Dec. 2 (Bloomberg) -- The Ibovespa sank the most among the world’s biggest stock gauges as Petroleo Brasileiro SA signaled it will keep subsidizing fuel prices, stoking concern that Brazil’s economic policies are hurting corporate profits.
The state-controlled oil company slumped the most since November 2008, contributing most to the index’s decline. MMX Mineracao & Metalicos SA, the iron-ore producer founded by former billionaire Eike Batista, fell after its third-quarter loss was wider than analysts forecast. Voting shares of phone company Oi SA sank from a two-week high as exchange operator BM&FBovespa SA said the stock will be removed from the benchmark after a rebalancing.
The Ibovespa lost 2.4 percent to 51,244.87 at the close of trading in Sao Paulo, the steepest drop among the 20 biggest gauges tracked by Bloomberg. While announcing an increase of 4 percent in gasoline prices, Petrobras, as Petroleo Brasileiro is known, didn’t disclose a plan for phasing out fuel subsidies that have cut earnings and increased debt.
“This is the type of thing that suggests the government worries more about its own agenda than about the impact its policies have on companies such as Petrobras,” Joao Pedro Brugger, a portfolio manager at Leme Investimentos, said in a phone interview from Florianopolis, Brazil. “It looks like the goal is to control inflation and boost growth, but it ends up driving investors away, which ends up hurting the economy.”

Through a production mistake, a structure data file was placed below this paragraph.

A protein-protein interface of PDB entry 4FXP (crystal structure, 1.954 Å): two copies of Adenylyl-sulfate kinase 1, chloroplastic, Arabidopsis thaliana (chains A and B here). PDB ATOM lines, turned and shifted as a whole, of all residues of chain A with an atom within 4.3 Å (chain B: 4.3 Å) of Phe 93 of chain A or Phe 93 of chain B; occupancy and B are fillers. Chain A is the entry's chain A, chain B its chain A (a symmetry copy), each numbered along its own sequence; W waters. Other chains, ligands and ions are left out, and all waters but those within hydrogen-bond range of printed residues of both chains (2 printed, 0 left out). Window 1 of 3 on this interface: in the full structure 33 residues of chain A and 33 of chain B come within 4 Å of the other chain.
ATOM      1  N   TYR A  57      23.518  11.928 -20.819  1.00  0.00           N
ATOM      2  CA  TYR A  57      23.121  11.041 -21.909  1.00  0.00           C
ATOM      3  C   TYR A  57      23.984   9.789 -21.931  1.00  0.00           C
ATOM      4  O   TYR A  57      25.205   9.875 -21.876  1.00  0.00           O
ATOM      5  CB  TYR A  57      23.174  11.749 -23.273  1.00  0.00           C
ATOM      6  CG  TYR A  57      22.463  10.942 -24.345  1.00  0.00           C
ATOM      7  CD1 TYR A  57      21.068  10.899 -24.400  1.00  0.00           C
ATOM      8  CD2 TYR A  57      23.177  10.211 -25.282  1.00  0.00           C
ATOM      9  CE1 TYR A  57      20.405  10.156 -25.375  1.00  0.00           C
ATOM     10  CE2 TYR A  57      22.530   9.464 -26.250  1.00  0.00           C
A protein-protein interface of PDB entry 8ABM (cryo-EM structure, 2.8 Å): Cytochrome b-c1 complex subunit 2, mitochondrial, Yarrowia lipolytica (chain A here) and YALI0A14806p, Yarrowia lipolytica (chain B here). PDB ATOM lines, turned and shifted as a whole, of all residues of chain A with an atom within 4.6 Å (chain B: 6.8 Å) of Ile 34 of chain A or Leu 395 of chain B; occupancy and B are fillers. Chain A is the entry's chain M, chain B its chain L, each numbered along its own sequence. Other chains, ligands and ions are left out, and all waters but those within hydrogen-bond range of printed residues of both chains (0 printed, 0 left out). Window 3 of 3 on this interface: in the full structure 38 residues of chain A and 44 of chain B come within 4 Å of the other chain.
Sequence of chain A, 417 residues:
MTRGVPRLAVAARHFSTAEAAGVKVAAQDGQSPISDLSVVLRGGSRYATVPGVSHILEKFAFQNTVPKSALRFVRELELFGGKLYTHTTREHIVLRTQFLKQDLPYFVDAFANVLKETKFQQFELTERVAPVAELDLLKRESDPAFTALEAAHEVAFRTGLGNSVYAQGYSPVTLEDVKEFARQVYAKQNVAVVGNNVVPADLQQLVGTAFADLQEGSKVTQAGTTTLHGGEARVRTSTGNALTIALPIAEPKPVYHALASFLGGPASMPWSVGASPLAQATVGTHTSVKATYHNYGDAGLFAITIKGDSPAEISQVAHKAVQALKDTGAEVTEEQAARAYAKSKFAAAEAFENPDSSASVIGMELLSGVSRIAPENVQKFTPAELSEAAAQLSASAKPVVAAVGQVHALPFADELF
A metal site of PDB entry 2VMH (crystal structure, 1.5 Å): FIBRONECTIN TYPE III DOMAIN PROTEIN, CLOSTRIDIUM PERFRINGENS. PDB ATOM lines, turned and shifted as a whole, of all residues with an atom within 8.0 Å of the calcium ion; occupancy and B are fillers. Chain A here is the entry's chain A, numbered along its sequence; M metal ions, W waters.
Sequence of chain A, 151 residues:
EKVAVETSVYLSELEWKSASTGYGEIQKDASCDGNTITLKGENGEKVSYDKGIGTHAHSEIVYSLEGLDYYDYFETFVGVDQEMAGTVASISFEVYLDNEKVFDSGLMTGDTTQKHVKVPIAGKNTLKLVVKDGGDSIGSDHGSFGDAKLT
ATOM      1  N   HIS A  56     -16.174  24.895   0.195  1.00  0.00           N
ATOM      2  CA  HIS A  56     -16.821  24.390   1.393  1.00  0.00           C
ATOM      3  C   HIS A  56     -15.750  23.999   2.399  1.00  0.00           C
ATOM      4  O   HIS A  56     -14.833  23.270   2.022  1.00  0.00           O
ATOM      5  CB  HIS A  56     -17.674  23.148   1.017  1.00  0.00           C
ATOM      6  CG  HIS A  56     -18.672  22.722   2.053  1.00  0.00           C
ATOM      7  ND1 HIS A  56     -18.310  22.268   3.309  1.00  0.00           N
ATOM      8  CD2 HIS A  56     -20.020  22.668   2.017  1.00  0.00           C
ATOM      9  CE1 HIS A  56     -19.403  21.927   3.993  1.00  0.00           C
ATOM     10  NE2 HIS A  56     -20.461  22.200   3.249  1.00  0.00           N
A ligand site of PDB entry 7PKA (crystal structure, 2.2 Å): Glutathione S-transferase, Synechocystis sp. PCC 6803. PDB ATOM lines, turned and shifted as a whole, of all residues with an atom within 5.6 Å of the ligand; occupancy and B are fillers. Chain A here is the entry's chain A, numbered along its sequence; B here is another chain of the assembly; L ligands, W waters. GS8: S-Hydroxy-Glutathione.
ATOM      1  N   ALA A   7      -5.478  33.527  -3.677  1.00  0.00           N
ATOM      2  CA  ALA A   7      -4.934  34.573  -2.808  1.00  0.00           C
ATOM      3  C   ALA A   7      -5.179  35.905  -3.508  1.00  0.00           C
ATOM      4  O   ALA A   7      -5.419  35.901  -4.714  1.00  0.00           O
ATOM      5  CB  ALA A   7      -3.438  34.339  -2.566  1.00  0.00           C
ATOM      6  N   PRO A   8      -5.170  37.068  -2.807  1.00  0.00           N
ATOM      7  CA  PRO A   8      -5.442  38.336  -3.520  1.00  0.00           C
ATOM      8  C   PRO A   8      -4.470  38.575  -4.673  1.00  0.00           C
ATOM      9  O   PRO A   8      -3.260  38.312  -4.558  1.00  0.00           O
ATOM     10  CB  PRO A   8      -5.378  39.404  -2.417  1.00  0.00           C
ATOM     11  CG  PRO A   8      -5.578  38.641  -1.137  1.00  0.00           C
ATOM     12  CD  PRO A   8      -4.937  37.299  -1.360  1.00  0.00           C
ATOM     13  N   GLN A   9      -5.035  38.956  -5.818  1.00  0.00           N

Brazil’s inflation has remained about the 4.5 percent midpoint of the government’s target since 2010.
Petrobras, whose chairman is Finance Minister Guido Mantega, sells imported fuel in Brazil below cost. Chief Executive Officer Maria das Gracas Foster said in an Oct. 25 statement that the gap between domestic and international prices were affecting the company’s cash flow and leverage. Shares slumped 9.2 percent to 17.36 reais.
President Dilma Rousseff has used other interventionist policies including forcing power utilities and phone companies to reduce rates, capping car imports from Mexico and cutting taxes on consumer goods to try to spur a rebound in Latin America’s biggest economy. Analysts surveyed weekly by the central bank forecast that gross domestic product will expand by 2.5 percent in 2013, down from an estimate of 3.26 percent at the start of the year.
The real weakened 0.8 percent to 2.3544 per U.S. dollar at 5:23 p.m. local time.
MMX slipped 3 percent to 65 centavos. The company posted a net loss of 1.21 billion reais in the three months ending in September, which compares with the average estimate for a loss of 31.1 million reais among analysts surveyed by Bloomberg.
Oi fell 4.1 percent to 3.71 reais. BM&FBovespa said Oi’s voting shares, along with the voting stocks of retailer B2W Cia. Global do Varejo, farm company Vanguarda Agro SA and steelmaker Usinas Siderurgicas de Minas Gerais SA and preferred shares of utility Cia. de Transmissao de Energia Eletrica Paulista, will be removed from the Ibovespa starting Jan. 6, according to a preview released today based on trading volumes and market value data compiled on Nov. 29.
The Ibovespa entered a bull market Sept. 9 after rising 20 percent from this year’s low on July 3 through that day. The gauge is still down 27 percent in dollar terms this year, compared with a decline of 4 percent for the MSCI Emerging Markets Index of 21 developing nations’ equities.
Trading volume of stocks in Sao Paulo was 7.57 billion reais today, according to data compiled by Bloomberg. That compares with a daily average of 7.52 billion reais this year through Nov. 29, according to data available from the exchange.
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